Old, Frail, and Uninsured: Accounting for Puzzles in the U.S. Long-Term Care Insurance Market
R. Anton Braun, Karen A. Kopecky, and Tatyana Koreshkova
Working Paper 2017-3
Half of U.S. 50-year-olds will experience a nursing home (NH) stay before they die, and a sizeable fraction will incur out-of-pocket expenses in excess of $200,000. Given the extent of NH risk, it is surprising that only about 10 percent of individuals over age 62 have private long-term care insurance (LTCI). This market also has a number of other puzzling features. Many applicants are denied coverage by insurers. Coverage of those who have insurance is incomplete. Insurance premia are high relative to an actuarily fair benchmark. Using a model that features agents with private information about their NH entry risk and an insurer who optimally chooses menus of LTCI contracts subject to participation and incentive compatibility constraints, this paper shows that these puzzles can be attributed to adverse selection, overhead costs on the insurer, and Medicaid. The model also accounts for the lack of correlation between NH entry and LTCI ownership. This final property is novel because our setup has only one dimension of private information.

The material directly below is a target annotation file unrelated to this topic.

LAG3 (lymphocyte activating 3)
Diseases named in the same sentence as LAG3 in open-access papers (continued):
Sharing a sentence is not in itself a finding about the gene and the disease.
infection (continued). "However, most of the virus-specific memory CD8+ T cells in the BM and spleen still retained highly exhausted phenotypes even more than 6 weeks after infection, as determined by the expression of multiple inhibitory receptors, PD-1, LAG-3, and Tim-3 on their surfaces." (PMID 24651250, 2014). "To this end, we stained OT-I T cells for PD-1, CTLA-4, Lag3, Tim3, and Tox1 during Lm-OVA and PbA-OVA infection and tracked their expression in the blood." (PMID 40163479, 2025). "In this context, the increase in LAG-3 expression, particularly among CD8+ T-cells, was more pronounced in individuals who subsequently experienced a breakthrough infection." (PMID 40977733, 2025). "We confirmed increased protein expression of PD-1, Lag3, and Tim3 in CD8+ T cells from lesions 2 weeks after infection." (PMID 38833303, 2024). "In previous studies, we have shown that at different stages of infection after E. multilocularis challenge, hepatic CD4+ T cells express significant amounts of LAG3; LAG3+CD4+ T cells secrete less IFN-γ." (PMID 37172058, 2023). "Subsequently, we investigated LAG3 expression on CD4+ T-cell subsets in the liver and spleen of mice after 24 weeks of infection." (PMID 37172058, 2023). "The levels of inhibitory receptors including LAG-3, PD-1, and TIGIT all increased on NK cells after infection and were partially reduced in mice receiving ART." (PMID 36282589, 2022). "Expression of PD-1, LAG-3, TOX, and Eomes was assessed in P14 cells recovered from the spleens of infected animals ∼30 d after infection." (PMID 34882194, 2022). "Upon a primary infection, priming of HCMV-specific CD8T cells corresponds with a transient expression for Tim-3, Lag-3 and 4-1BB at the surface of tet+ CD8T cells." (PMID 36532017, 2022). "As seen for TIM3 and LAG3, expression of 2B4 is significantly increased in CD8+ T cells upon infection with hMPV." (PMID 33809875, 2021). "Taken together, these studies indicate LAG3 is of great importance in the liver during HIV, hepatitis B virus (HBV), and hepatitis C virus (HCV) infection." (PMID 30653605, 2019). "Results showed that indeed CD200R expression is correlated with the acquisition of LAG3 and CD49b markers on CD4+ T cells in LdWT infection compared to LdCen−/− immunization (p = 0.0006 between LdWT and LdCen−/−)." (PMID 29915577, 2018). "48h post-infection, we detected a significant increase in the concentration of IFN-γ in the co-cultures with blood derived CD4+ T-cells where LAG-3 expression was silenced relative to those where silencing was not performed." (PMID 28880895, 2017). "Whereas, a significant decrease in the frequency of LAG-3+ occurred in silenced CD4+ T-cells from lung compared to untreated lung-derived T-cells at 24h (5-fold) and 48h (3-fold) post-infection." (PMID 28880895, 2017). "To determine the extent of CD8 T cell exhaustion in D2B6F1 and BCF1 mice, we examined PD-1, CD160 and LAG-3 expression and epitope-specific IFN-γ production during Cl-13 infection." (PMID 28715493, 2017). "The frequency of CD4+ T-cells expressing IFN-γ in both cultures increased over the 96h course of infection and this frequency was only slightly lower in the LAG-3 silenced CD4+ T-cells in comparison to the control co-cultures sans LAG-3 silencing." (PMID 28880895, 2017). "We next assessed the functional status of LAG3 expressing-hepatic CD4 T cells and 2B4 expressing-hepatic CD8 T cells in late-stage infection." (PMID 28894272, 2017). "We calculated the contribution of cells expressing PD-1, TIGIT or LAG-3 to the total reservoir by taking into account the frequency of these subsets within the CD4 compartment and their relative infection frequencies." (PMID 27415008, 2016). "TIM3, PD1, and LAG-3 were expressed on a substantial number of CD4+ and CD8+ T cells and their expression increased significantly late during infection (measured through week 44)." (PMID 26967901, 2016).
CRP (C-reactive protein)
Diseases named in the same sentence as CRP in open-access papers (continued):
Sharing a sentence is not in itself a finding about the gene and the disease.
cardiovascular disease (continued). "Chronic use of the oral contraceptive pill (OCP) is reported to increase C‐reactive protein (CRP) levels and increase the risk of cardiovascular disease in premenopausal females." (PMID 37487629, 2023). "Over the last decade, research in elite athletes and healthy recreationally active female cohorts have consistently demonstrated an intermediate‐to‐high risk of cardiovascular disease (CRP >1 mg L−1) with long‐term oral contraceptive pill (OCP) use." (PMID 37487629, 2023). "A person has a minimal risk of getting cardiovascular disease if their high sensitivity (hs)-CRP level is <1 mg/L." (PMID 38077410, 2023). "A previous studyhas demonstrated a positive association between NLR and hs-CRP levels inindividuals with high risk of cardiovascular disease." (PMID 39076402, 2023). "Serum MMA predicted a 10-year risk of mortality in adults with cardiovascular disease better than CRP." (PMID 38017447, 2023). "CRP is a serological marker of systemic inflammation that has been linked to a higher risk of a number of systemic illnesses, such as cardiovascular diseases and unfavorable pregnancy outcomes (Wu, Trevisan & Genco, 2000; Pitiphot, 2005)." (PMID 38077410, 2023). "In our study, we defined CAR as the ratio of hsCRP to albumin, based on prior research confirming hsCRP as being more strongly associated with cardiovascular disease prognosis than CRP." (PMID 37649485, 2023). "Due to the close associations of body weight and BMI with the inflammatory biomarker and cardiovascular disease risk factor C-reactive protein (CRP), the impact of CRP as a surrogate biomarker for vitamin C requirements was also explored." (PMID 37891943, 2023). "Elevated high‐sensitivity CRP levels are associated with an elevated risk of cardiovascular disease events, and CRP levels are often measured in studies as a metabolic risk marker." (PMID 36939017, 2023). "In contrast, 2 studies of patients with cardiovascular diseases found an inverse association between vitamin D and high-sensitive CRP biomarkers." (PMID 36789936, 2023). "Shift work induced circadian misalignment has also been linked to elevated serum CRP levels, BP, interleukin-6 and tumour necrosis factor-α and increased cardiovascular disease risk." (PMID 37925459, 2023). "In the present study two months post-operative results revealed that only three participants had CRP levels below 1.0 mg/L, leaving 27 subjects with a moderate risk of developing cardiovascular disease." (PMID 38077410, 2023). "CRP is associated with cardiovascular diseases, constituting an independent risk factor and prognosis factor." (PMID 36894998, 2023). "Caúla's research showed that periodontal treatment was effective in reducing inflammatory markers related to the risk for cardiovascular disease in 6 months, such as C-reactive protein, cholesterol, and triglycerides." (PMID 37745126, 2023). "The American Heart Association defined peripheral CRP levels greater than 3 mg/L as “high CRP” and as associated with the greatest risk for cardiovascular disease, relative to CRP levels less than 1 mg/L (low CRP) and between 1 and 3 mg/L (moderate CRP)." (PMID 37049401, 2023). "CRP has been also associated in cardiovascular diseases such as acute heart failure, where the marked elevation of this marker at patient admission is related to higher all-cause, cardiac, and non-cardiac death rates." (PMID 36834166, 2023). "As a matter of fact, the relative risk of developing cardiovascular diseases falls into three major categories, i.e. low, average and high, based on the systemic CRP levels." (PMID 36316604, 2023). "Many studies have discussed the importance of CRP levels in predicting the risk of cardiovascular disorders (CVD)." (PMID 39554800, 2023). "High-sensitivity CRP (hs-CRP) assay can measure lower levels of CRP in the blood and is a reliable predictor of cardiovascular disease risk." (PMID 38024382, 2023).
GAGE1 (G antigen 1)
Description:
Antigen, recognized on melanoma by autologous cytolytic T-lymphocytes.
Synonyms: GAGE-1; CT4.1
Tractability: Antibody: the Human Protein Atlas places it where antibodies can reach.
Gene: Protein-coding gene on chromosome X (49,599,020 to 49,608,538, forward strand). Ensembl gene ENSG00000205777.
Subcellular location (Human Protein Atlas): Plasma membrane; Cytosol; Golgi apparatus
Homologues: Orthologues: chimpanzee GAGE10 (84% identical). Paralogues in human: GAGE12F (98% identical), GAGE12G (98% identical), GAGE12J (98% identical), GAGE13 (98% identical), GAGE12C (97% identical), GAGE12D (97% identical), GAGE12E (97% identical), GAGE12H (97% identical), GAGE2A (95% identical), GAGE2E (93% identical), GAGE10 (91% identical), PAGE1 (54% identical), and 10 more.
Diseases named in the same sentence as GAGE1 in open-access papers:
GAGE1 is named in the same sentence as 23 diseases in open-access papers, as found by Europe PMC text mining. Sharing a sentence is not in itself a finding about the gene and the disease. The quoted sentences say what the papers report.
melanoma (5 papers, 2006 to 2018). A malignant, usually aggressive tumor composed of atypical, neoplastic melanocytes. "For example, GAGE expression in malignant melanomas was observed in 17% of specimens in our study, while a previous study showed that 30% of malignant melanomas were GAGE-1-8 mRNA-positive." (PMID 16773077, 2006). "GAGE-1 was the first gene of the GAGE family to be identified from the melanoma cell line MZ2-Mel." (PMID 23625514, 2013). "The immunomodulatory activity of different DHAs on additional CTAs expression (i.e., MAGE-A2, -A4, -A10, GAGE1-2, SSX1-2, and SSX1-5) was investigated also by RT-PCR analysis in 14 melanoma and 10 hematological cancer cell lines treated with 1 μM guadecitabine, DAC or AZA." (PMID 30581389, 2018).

JEL classification: E62, H31, H52, H55
Key words: long-term care insurance, Medicaid, adverse selection, insurance rejections